Skip To Main Content
Hand-in-Hand Collaboration to Create Prosthetic Hand for Young Classmate

Hand-in-Hand Collaboration to Create Prosthetic Hand for Young Classmate

NBC News Bay Area #BayAreaProud segment

When middle schoolers enrolled in Almaden Country Day School's 3D Modeling and 3D Printing elective class at the beginning of the school year, little did they know the profound impact they would have on one child's life. Amy DeSantis, a parent and ACDS teacher, approached Ms. Joanne Papini, the 3D Modeling class teacher, with a big idea. She asked if the class would be willing to create a prosthetic hand for her son, Trent, a third-grader at ACDS, who was born without a fully-formed right hand.

Initially, Ms. Papini wondered if such a complex project would be better suited for college or advanced high school students. Nevertheless, she decided to present it to her middle school class to gauge their interest. Led by 8th-grade students Sarah Vender and Lynx Chiang, the class embraced the challenge of enhancing the life of their schoolmate. Chiang expressed his enthusiasm, saying, "I was excited about the project because it sounded interesting to make a prosthetic hand, and I was glad I could do something to help someone at the school. I've always enjoyed helping out people and just fixing problems in general. This seemed like a perfect opportunity to do that."

The first step for the students was thorough research. They delved into online resources, searching for terms like "3D printed robotic hands" and "DIY 3D hand." During their investigation, they stumbled upon a YouTube video showcasing the work of an organization called eNable. Intrigued, they watched the video and explored the organization's website, ultimately deciding to attempt printing one of the eNable-designed hands. Sarah expressed her determination, saying, "I really wanted to make sure this was perfect because this was going to change his life if it went well."

From the initial stages to the finished product, it took the students approximately a month to complete the task. They encountered numerous challenges and a multitude of failed attempts, as evidenced by the classroom's "Fail Box" filled with discarded pieces and parts. The first print turned out to be too small for Trent, prompting the students to make an educated guess and increase the size accordingly. 

Additionally, they encountered a printing error with the thumb, which they resolved by using a drill. Chiang proudly shared his contribution to this solution, stating, "I'm most proud about the space where the thumb connects to the palm of the hand because I helped fix the problem. The print didn't come out quite right and the spot where the thumb was supposed to attach to was a little bit out of shape, making the thumb hard to move. I examined the first prototype and tried to match that same shape. After making sure the shape matched I fixed the problem which allowed the thumb to move more effectively."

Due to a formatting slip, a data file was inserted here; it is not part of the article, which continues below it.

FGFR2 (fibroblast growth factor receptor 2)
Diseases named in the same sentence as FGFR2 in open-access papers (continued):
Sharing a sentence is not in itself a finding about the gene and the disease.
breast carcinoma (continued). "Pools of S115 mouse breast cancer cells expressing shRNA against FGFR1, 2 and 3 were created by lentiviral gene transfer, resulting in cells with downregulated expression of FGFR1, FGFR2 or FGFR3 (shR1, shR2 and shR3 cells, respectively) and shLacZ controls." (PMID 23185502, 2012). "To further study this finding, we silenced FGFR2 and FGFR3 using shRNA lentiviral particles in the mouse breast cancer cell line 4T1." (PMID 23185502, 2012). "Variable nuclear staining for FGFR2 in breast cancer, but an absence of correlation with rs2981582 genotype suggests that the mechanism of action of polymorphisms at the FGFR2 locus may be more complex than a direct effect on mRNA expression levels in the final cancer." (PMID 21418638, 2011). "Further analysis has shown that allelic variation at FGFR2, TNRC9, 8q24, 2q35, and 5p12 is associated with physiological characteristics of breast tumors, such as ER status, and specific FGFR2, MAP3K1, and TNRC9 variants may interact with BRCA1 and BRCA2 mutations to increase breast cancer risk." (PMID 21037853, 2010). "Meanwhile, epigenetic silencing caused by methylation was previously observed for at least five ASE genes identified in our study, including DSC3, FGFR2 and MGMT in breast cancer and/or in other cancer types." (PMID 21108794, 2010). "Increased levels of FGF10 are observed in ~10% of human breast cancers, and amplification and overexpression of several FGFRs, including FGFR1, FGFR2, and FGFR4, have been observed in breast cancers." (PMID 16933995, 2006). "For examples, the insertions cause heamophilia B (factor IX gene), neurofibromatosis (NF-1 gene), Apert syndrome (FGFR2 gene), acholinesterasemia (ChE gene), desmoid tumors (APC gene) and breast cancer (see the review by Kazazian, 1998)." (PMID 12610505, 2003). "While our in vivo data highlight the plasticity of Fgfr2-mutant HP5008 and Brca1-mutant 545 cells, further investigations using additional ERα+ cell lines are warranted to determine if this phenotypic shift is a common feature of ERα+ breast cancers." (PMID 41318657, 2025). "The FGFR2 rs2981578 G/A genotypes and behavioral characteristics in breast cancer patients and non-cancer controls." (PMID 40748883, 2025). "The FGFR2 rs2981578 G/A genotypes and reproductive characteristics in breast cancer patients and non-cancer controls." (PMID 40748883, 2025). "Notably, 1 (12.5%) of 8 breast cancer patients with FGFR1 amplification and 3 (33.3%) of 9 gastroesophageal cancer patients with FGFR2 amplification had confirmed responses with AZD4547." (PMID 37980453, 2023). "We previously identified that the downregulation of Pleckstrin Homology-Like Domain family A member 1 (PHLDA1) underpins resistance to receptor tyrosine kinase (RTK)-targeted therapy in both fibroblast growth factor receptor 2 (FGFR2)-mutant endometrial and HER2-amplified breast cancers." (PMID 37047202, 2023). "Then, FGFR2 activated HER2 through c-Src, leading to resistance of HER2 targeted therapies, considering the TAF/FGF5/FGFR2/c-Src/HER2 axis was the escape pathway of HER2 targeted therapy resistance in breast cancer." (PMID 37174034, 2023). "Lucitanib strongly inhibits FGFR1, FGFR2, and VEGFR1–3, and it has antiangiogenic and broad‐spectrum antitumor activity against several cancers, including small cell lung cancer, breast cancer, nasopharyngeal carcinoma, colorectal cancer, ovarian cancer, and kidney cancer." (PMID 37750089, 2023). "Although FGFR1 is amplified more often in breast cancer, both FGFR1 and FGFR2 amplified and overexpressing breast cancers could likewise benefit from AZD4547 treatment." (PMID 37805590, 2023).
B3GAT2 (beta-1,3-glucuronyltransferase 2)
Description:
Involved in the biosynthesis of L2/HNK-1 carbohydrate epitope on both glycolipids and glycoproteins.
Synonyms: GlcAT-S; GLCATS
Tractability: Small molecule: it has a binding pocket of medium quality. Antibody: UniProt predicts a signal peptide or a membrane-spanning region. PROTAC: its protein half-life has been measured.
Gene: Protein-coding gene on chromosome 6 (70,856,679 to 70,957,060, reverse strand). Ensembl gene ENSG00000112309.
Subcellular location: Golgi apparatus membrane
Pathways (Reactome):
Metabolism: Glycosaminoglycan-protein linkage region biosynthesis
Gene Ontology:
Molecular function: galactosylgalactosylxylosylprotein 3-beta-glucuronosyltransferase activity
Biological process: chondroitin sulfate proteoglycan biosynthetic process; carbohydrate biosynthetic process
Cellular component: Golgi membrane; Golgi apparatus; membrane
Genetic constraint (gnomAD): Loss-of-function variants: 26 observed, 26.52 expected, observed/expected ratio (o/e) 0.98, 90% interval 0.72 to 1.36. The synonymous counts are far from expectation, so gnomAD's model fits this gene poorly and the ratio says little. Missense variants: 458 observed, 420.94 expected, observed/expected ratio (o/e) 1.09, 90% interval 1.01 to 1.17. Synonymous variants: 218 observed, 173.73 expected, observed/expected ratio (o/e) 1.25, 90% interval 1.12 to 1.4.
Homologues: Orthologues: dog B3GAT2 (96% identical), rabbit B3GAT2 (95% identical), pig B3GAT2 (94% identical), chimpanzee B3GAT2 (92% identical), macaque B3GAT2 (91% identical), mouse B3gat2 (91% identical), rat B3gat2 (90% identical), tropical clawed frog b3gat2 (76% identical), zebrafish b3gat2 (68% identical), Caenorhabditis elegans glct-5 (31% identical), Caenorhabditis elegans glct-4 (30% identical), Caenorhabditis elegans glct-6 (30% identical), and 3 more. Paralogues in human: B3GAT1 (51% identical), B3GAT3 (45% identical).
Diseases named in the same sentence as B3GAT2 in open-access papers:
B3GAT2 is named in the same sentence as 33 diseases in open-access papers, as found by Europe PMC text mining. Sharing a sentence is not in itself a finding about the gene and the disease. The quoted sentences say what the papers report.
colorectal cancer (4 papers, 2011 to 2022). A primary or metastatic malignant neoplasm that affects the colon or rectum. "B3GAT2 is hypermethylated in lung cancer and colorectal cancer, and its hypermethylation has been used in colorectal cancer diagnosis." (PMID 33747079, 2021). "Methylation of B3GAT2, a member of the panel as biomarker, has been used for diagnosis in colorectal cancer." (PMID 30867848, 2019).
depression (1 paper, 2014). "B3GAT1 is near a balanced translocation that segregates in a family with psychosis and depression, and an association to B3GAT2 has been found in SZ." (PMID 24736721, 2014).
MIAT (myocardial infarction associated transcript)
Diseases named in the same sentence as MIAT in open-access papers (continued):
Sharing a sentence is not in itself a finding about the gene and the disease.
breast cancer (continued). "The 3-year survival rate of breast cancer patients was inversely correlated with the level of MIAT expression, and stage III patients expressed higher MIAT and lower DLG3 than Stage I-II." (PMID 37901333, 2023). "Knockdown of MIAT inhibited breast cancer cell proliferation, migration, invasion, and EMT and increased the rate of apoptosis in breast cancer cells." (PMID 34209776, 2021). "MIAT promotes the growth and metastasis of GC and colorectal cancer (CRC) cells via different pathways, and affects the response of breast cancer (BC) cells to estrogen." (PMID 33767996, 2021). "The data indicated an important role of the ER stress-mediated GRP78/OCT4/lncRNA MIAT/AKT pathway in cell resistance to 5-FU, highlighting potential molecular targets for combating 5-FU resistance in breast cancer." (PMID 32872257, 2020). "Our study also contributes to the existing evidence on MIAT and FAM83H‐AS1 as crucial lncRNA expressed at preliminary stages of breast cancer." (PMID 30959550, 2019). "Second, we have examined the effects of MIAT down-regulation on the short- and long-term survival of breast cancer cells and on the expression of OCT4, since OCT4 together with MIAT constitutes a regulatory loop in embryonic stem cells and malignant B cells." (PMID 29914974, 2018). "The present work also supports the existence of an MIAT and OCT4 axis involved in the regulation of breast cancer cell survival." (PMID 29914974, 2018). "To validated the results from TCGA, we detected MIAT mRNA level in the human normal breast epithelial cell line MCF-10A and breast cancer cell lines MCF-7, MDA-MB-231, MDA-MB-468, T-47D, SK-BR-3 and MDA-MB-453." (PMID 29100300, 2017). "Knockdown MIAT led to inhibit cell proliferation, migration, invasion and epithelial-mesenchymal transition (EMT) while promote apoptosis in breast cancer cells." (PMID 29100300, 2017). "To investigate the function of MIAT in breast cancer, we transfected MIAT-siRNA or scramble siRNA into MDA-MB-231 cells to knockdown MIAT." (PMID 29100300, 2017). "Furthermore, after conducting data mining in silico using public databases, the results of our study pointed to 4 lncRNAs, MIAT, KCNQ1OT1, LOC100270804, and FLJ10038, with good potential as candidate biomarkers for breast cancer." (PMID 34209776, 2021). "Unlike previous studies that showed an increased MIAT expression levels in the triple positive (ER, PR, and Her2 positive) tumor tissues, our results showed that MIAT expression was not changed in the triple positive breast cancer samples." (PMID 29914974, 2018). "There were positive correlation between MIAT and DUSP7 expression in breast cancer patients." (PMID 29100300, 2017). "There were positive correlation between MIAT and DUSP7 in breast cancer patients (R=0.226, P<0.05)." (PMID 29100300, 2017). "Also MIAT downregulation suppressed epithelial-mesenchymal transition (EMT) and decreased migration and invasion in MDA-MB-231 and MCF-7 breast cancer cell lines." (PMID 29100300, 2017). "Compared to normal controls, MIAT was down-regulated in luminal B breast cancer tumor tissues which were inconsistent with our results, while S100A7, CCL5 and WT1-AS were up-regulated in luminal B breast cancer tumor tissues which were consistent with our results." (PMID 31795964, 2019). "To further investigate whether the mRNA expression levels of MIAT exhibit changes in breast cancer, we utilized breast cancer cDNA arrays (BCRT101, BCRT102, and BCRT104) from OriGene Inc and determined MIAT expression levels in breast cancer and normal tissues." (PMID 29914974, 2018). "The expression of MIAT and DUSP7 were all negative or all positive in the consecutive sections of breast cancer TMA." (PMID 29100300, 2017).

One of the most challenging aspects of the project was ensuring the hand would fit Trent correctly, given their initial design flaw. However, they persisted, and a functional prototype was eventually created. The moment Trent put it on and successfully used it to pick up a bottle of hand sanitizer, the room filled with applause, cheers, and even tears of joy. Trent expressed his happiness, saying, "I felt happy and was super excited to show my class."

This project has been a tremendous learning experience for the eighth-grade students involved and for Ms. Papini. Chiang shared his newfound realization, saying, "I learned from this project that if you work hard and know what you're doing you can be successful at anything. This project has really encouraged my interest in prosthetics because now I know that I can make a prosthetic hand and that it's not just high school and college students who can do this." Ms. Papini added, "I'm just so excited to help students create more than little toys with our 3D printers.  I would love to be able to help others in the community who can't afford a prosthetic limb--not just a hand but other parts too. Finding the eNable organization of volunteers will bring us more meaningful 3D modeling projects for sure!"

The future is bright for upcoming ACDS 3D Modeling classes and students. Chiang expressed his desire to continue pursuing this field, emphasizing the fun and creativity it offers. He stated, "Yes, I would like to pursue making in the future because it is fun and very creative. You can design so many things that can help our community, society, and beyond. Just by making one small thing, you can change someone's life forever." Vender echoed similar sentiments. “My mom is a nurse and I have always wanted to help people. This project has inspired me to keep looking into how I can keep going.” Ms. Papini shared her enthusiasm, stating, "We get ideas and we go for it! Wait til you see what's next!"

With each new project, these young minds will continue to make a difference, demonstrating the power of compassion, collaboration, and innovation. Their unwavering dedication serves as an inspiration to their peers and educators alike. ACDS is proud to offer classes like 3D Modeling and 3D Printing as well as Makerspace Summer Camps throughout the year as we strive to discover the gifts in every child.

You May Also Be Interested In...